4.  YOU HAVE A WONDERFUL MOTHER NAMED BERNADETTE. PLEASE TELL READERS HOW SHE HELPED FUND HER DAUGHTER’S WORK.

 Mum was a great support back home for me. We  really missed each other and I knew a part of her heart was here with me and the children. After the first few months here and after I wrote back about Michael’s death and had got to know the children well, she decided to do some fundraising for the children of Sarnelli. She asked her parish priest back in Terrigal if she could speak after mass about Sarnelli House. She said she was very nervous as she had not spoken in public before, but felt that more people need to know about Fr Shea’s struggle to provide for his children. She recounted the death of Michael and the need to start the children on their ARV drugs, and the response from the parish was wonderful. She has now organized an annual fundraiser in the parish by way of a morning tea and selling crafts that she and her friends make throughout the year. Without Mum’s love and support it would have been more difficult for me personally. To know that there were family and friends back home supporting the work here with prayers, thoughts, gifts and money for Sarnelli enables volunteers and  staff  to continue their work of caring for the children.

 

5.  NO SYSTEM IS PERFECT. WHAT SUGGESTIONS DO YOU HAVE FOR FATHER MIKE AND HIS STAFF?

I agree no system is perfect and especially an institution like an orphanage is going to find it difficult to meet all the individual needs of a child in its care. I have seen many positive changes since I first came here in the care of the children. The number of staff have increased as the number of children have increased. The children’s sleeping arrangements have been expanded and the boys and girls have separate dormitories. Their play time is more free and less regimented, they have a lot space to ride bicycles, play under the trees and run around. As new staff and volunteers come they bring with them their own skills and talents which change the working environment as well. The staff are dedicated to the children and this is obvious in their care, they take pride in what they are doing and again this can only be a good thing. I find it difficult to suggest changes as a volunteer and one who does not know the language or Thai culture well, and I have learnt that is isn’t about coming in and changing things the way you think they should be changed, but its about giving people the skills and the confidence to make the changes themselves.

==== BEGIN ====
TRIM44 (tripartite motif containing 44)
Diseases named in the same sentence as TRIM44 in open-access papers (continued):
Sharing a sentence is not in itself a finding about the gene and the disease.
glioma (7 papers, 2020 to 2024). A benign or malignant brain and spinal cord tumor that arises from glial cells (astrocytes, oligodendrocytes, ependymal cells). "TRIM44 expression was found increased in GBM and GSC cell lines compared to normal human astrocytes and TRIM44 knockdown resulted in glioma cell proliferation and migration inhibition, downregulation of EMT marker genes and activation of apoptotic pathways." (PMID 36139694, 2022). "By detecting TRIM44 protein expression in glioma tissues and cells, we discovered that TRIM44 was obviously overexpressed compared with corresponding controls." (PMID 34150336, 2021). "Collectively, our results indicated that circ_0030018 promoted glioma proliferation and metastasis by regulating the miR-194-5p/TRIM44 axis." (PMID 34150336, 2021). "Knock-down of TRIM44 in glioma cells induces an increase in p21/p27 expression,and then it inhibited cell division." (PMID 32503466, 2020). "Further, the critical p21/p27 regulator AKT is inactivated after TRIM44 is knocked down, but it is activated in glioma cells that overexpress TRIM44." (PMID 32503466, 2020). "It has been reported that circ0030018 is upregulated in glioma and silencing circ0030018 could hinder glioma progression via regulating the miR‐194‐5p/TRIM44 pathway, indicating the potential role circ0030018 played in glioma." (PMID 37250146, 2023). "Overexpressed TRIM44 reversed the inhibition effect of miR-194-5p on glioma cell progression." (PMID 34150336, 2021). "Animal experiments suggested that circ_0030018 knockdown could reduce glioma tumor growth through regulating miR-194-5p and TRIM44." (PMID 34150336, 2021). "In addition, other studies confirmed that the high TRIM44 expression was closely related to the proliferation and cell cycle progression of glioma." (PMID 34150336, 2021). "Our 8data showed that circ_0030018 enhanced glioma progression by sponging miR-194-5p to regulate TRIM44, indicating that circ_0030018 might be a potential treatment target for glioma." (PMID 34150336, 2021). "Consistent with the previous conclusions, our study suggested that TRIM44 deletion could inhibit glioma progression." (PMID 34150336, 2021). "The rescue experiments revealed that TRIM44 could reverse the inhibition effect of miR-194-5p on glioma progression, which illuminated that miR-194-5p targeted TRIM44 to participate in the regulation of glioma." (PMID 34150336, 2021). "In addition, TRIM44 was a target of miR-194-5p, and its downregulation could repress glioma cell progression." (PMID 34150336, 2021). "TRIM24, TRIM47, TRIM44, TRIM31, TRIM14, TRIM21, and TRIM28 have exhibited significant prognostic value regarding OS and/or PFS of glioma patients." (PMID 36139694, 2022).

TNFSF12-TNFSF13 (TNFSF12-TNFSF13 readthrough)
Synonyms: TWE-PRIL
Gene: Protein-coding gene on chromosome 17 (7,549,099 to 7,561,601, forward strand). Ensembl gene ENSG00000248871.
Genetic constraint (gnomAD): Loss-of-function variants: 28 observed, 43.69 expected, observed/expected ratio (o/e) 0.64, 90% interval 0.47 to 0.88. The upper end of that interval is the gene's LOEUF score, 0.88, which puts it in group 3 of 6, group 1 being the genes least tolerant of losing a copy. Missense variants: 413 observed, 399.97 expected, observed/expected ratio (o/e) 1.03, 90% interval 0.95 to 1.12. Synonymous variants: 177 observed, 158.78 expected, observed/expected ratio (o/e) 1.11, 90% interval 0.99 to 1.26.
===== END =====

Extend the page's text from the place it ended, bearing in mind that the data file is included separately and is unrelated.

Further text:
6.HERE AT SARNELLI, YOU HAVE THE STATUS OF A ROCK STAR. WHAT ARE YOU DOING THESE DAYS, AND IS THEIR ANY COMPARISON TO THE WORK YOU DO IN AUSTRALIA AND THE WORK YOU DID AT SARNELLI 3-4 YEARS AGO?

I don’t know about the rock star status!? But whenever I come back to visit the children I feel that I am welcomed and that I have come home. I am still nursing in Palliative Care at a large teaching hospital in Sydney Australia. However there are changes ahead. On reflection I think my time in Thailand has allowed me to view the needs of vulnerable people, not in a despairing way that the problem is too big to solve but in a way that even to witness and to help in the most basic of ways can achieve results. I can never complain about the health care in the country I live, after seeing the healthcare system in a developing country. I have seen the need for people with time and skills to be able to contribute to the lives of those who do not even have  their basic needs met eg health needs, and I have seen and felt the great rewards that come from this work. A great sense of humility, and an openness to new experiences and cultures is part of it, and for me personally a wonderful sense of unconditional love that I received from the children. I have also learnt so much about myself and another culture from the staff and children.  So,  I have been accepted to work for the International Committee of Red Cross (ICRC), and I will leave my work in Palliative Care.  The ICRC work in areas of conflict around the world so I am hoping to be posted to Africa somewhere. I will of course continue to keep in close contact with Sarnelli House and the wonderful work of Fr Shea and his staff, as everyone here is close to my heart.   

 

7. HAVE YOU FORGIVEN FR. MIKE FOR HIS SARCASM 4 YEARS AGO?

No …I haven’t forgiven or forgotten!!! And I still can’t put an IV in! I felt the same as he did those 4 years ago  what was I doing here … but it seems that something good came from that year and we can’t escape that fact, when we look at those noisy, laughing, demanding, pestering little runts (as Fr Shea would say).  PS. …nothing to forgive…

Thank you very much, Kate!